We usually flew 6 sectors per day with an occasional 4 sector day averaging 8 to 6 flying hours/day. Total flying hours for the duration was 1,152hrs 42mins. Total sectors 750. Total block time 13:30hrs 07mins (Approx. as we did not record block times until 22 July) Apart from the five AOGs (Aircraft On Ground) noted below, all other flights were on time with no delays.
Owing to the lack of technical knowledge of the BAC 1-11 around the Austrian network, it was a requirement of the operation for a BCal engineer to accompany each flight. We took turns flying shot gun.
On 01 April 75 we did one trip to LHR. On 02 April 75 we did a double LHR. But on the 03 April 75 we were AOG for the first LHR flight of the day. No1 “Q” feel pitot heat failed. (a component associated with elevator flying control system) The spare was positioned to LHR from LGW and came to VIE on board the Austrian DC9 that did the service we should have operated. The “Q” feel pitot head was replaced. We were then serviceable in time to operate to Belgrade from Vienna.
Apart from the usual defects and maintenance requirements the operation was going well and on time. However, on the 18 April 75 we were again AOG. This time at LHR with a double ILS failure. (Instrument Landing System) Spares were sent up from LGW and both ILS antennas were replaced. But we still managed a double LHR that day.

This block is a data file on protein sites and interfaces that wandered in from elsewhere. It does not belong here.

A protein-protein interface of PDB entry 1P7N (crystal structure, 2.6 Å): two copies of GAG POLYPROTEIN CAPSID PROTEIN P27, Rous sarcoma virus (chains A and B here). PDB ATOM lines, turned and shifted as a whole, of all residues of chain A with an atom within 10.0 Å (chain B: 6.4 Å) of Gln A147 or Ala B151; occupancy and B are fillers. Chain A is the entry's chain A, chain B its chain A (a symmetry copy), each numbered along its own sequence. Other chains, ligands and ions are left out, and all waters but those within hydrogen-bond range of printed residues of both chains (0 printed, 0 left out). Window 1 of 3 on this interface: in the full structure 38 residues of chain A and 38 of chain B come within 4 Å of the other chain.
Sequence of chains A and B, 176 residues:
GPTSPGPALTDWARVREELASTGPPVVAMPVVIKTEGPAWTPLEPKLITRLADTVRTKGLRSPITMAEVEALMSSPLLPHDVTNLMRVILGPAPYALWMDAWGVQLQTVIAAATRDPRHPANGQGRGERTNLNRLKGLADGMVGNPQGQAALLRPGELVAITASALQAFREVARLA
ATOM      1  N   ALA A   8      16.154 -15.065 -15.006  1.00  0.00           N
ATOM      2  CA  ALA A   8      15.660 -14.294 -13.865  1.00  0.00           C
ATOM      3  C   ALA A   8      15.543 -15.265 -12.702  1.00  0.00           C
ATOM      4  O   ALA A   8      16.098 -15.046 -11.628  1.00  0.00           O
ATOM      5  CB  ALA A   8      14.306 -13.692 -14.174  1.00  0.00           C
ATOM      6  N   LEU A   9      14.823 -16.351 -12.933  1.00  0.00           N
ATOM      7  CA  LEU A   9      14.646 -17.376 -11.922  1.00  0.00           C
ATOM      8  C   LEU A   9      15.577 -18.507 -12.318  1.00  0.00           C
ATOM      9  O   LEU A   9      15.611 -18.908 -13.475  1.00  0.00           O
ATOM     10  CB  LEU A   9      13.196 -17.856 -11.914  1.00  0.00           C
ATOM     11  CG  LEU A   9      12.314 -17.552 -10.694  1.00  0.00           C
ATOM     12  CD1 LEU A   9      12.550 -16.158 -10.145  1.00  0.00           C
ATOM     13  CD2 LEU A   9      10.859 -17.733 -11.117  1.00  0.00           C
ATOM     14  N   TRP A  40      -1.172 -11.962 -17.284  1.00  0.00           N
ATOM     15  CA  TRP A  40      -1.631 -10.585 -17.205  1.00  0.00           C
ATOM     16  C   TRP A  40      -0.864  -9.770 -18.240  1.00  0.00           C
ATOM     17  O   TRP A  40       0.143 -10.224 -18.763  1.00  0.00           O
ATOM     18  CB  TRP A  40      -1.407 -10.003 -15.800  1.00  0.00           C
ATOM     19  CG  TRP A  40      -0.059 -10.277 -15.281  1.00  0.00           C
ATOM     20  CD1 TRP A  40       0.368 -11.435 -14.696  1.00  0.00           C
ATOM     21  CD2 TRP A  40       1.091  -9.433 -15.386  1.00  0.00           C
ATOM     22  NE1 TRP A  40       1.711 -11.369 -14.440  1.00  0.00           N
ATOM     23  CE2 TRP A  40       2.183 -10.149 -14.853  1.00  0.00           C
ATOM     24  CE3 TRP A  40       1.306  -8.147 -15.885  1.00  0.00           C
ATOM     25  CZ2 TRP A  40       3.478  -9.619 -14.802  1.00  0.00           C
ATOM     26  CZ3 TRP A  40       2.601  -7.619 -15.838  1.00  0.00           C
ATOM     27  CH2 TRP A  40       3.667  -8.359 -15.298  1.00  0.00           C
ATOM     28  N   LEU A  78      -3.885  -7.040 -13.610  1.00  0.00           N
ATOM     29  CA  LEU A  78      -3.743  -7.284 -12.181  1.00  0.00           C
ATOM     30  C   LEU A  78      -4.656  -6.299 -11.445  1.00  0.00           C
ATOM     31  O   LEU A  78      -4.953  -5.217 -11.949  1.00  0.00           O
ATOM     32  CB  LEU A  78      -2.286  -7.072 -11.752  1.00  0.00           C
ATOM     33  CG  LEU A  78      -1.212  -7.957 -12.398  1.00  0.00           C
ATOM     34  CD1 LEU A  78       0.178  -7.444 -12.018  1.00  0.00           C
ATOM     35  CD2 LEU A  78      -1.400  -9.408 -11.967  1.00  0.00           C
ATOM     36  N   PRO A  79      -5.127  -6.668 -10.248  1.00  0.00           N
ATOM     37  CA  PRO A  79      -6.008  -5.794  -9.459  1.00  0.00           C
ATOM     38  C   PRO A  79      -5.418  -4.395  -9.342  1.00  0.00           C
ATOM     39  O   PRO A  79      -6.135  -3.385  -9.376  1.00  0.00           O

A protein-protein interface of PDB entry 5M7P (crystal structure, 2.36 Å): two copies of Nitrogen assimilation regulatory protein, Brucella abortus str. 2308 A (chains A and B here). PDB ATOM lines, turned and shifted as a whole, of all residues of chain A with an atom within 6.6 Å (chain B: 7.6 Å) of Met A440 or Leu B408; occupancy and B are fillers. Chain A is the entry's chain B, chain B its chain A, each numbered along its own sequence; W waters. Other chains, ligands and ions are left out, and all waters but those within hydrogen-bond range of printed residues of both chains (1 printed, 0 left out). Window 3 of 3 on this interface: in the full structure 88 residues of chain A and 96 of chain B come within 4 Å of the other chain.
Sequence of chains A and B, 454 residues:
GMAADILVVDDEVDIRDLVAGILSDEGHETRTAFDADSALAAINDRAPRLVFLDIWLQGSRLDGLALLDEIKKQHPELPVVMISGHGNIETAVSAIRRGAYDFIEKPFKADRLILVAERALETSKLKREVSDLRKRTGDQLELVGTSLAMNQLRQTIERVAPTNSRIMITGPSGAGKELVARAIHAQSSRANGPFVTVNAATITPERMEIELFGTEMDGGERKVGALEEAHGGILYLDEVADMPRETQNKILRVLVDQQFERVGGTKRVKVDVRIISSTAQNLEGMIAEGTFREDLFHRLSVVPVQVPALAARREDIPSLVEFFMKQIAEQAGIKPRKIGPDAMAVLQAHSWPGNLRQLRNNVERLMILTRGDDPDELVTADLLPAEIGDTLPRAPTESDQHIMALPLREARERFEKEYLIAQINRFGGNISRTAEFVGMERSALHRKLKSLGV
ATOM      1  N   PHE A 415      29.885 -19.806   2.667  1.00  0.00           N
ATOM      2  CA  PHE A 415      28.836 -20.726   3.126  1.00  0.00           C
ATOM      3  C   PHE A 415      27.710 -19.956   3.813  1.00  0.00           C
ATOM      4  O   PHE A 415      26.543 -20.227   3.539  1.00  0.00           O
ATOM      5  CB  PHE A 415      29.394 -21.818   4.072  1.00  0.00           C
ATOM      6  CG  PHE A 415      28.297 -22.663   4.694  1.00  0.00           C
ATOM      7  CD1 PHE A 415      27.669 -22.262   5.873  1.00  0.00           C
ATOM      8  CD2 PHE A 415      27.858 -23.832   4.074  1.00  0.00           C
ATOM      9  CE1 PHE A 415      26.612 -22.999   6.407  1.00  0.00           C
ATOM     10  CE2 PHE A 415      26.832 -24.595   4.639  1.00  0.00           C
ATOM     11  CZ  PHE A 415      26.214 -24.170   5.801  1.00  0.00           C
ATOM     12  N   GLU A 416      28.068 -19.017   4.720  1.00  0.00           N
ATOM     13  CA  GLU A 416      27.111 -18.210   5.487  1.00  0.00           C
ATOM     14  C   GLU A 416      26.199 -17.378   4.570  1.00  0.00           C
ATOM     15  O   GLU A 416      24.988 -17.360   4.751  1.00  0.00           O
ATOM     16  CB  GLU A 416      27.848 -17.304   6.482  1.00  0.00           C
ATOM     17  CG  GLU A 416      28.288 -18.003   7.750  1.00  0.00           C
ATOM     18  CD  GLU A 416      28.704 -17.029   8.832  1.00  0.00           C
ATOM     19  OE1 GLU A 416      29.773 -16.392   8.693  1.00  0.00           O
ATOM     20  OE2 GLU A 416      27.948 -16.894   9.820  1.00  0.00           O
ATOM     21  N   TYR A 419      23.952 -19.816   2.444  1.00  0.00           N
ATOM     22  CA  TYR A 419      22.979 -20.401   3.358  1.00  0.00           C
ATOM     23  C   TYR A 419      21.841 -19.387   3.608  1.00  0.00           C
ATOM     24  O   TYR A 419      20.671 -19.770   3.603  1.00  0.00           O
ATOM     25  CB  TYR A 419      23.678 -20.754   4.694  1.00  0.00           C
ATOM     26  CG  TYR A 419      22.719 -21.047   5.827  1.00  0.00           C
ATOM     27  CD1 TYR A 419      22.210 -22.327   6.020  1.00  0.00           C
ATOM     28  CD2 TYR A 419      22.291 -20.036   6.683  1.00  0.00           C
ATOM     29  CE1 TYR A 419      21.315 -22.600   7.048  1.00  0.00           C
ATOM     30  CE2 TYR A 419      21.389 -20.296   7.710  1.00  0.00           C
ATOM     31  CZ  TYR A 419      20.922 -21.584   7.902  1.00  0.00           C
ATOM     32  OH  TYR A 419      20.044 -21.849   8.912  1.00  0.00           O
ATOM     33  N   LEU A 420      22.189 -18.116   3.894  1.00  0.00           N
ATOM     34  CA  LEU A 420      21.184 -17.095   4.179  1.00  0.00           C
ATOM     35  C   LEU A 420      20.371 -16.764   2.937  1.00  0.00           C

Again, all went well until the 17 June 75 when No2 CSDS (Constant Speed Drive and Start unit) drive sheared on start-up (meaning we could not start No2 engine) for the first LHR trip. No2 CSDS was replaced making it possible to operate the FRA evening flight. The LHR and BEG flights for the day were not operated by us.
The next incident of note was going into Belgrade on the 12 July 75. Capt Kirwan was in command with Eric Woods F/O. It was my turn to fly on the jump seat. Flying conditions could be described as a “White out”. In other words; once airborne instrument flying thereafter. Despite being a day time flight, there were no external visual references, owing to low cloud, haze and glare.
As we flew nearer to Belgrade I heard Radar give a heading that when executed turned us into a CB (Cumulonimbus storm cloud). The ride from then on was extremely exciting, heavy rain, severe hail and major turbulence. Eric selected both engine Igniters to “On” and we all tightened our seat straps. The noise of the hail hitting the Aircraft was deafening and being in the centre of storm activity, the colour of the sky an unusual heavy yellow/grey. It was quite frightening. For a while we appeared to be at the mercy of the weather, finally emerging below the activity just above the Danube between two hills. Normal Radio Navigation, from our location, was not available but selecting an NDB (Non Directional Beacon) gave a direction to fly back into the Belgrade airport area. From then on normal radio navigation aids were available and a successful approach and landing, into Belgrade was accomplished.
Later, flight data read out recorded minus .5g to plus 2.5g had been encountered. I cannot remember the duration, but it seemed to go on for a very long time.